Low-frequency and very low-intensity ultrasound decreases blood pressure in hypertensive subjects with type 2 diabetes

      Abstract

      Background

      Despite lifestyle interventions and various types of anti-hypertension agents, hypertension remains difficult to control in some patients with type 2 diabetes. As a noninvasive device-based approach for the treatment of clinic hypertension, we examined the effects of low-frequency and low-intensity ultrasound (500 or 800 kHz, 25 mW/cm2) applied to the forearm on blood pressure (BP) and pulse rate in Japanese subjects with type 2 diabetes and hypertension.

      Methods

      We examined the effects of low-frequency and low-intensity ultrasound (500 or 800 kHz, 25 mW/cm2) applied to the forearm on BP, pulse rate, and pulse pressure in 212 Japanese subjects (82 men and 130 women; mean age ± SE, 65 ± 1 years) with type 2 diabetes and hypertension (systolic BP > 140 mmHg). The subjects were treated with anti-hypertension agents.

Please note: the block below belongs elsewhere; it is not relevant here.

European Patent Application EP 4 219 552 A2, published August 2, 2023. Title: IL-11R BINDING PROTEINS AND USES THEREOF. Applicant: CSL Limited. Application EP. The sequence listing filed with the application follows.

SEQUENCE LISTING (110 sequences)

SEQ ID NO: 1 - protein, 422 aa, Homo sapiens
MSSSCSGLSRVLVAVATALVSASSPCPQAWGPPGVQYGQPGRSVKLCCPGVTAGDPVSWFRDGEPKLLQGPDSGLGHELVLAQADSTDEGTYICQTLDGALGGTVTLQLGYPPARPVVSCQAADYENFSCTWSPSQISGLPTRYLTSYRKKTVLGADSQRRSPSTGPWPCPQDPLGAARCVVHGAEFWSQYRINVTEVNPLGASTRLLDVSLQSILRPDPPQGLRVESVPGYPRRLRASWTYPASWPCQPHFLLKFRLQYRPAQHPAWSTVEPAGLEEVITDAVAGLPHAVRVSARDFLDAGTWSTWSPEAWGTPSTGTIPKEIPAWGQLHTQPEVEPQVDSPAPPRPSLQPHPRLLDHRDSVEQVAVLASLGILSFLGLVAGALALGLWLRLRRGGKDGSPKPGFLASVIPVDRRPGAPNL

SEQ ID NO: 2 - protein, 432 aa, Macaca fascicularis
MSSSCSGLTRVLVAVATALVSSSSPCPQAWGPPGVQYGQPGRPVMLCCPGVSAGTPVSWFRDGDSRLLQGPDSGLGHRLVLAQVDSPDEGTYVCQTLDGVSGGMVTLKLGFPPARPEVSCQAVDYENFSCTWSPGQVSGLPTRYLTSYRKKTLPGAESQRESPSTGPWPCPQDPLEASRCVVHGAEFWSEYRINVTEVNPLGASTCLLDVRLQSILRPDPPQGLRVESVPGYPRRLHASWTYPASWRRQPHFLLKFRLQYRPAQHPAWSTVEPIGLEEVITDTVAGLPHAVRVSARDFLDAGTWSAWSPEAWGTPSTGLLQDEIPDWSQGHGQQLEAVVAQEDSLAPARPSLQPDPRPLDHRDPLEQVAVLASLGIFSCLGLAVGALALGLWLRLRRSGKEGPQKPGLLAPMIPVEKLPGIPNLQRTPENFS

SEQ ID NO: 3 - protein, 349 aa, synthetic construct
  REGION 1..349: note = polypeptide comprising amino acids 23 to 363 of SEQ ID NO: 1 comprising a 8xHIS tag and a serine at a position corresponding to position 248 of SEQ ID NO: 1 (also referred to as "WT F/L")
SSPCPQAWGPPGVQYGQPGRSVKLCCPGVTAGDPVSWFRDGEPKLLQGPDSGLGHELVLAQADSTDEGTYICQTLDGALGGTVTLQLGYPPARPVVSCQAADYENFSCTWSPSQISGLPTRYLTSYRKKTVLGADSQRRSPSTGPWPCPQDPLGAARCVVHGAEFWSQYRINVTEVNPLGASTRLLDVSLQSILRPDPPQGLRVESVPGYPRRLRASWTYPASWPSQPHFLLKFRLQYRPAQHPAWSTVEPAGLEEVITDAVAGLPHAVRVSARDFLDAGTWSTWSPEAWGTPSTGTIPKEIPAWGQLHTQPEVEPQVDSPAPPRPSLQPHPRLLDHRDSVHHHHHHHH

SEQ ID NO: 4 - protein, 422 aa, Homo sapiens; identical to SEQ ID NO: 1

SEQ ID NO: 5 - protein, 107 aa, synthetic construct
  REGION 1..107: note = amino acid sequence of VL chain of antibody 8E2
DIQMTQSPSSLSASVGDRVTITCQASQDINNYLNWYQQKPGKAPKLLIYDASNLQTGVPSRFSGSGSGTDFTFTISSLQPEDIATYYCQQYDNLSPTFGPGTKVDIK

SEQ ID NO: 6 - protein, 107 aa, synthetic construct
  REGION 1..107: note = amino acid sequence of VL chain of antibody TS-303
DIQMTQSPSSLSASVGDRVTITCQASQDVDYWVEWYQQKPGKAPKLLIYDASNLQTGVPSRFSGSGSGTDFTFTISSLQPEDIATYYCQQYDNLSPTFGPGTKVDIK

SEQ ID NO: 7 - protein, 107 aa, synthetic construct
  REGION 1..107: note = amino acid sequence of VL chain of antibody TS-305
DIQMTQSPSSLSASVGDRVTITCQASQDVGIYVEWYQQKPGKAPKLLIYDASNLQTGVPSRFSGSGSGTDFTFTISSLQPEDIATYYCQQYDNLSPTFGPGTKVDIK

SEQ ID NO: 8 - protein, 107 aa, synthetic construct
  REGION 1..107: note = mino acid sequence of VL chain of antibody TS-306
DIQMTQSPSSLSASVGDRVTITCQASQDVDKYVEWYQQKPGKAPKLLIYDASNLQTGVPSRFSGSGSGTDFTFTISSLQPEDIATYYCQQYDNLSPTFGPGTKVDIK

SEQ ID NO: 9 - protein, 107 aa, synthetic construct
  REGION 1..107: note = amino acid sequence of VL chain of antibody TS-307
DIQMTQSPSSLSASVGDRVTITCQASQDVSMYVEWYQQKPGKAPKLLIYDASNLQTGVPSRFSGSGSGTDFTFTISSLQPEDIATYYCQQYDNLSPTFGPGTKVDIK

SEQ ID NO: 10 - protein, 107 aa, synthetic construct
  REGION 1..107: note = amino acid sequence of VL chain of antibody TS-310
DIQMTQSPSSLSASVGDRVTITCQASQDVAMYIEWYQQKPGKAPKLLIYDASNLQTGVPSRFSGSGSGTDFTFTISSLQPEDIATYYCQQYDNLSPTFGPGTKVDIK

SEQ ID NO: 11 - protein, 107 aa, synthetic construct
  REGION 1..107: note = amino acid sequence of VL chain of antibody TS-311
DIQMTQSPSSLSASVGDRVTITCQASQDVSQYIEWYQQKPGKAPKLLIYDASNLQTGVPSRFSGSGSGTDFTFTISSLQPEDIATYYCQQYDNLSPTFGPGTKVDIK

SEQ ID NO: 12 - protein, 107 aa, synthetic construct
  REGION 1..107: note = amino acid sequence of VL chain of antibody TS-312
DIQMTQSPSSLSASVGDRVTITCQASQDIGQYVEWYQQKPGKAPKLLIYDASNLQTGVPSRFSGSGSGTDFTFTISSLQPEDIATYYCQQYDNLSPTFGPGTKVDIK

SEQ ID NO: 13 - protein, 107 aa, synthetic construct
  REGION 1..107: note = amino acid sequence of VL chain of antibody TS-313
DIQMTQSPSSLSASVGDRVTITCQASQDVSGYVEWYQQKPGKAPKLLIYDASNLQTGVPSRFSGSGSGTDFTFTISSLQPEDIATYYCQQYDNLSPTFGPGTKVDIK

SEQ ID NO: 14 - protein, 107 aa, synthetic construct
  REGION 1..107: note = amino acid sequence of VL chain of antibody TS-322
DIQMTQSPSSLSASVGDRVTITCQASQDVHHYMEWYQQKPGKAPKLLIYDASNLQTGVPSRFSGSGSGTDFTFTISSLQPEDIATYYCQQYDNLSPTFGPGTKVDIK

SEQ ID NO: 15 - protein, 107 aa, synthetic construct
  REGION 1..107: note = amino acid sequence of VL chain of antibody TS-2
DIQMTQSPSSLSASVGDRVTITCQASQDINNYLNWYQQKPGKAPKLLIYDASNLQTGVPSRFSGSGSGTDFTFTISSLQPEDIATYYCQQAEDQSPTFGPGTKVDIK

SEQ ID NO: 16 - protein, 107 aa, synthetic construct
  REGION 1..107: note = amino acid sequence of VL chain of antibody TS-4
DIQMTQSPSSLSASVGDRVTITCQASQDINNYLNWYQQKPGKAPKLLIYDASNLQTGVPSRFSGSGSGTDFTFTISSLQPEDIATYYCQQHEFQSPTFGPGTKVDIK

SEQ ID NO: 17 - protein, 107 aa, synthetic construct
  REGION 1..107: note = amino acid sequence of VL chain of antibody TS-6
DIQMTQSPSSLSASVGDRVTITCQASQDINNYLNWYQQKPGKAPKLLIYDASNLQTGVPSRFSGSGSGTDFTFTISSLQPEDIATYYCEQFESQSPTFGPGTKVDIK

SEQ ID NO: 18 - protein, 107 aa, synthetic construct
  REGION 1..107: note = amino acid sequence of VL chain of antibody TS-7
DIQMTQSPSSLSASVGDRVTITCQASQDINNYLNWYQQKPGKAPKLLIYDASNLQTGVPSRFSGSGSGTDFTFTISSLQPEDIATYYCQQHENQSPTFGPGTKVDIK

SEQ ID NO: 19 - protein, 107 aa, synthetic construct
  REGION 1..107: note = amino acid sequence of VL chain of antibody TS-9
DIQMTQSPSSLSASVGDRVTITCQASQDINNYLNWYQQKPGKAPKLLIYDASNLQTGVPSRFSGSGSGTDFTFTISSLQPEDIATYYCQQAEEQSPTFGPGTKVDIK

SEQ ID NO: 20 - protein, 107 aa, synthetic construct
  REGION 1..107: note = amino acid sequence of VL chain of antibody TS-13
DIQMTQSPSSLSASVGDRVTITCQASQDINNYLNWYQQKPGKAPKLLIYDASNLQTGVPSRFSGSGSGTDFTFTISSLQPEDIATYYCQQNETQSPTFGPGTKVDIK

Results

      Systolic and diastolic BP, pulse rate, pulse pressure in the 800-kHz ultrasound treatment group were significantly lower than the baseline values in hypertensive subjects with type 2 diabetes, and lower than those of placebo controls. In addition, systolic and diastolic BP, pulse rate, and pulse pressure in the 500-kHz ultrasound treatment group were significantly lower than the baseline values in hypertensive subjects with type 2 diabetes, and systolic BP, pulse rate, and pulse pressure were significantly lower than those of placebo controls.

      Conclusions

      Low-frequency (800 kHz or 500 kHz) and low-intensity (25 mW/cm2) ultrasound irradiation to the forearm might have potential usefulness as a therapeutic application for clinic hypertension in subjects with type 2 diabetes.

      Keywords

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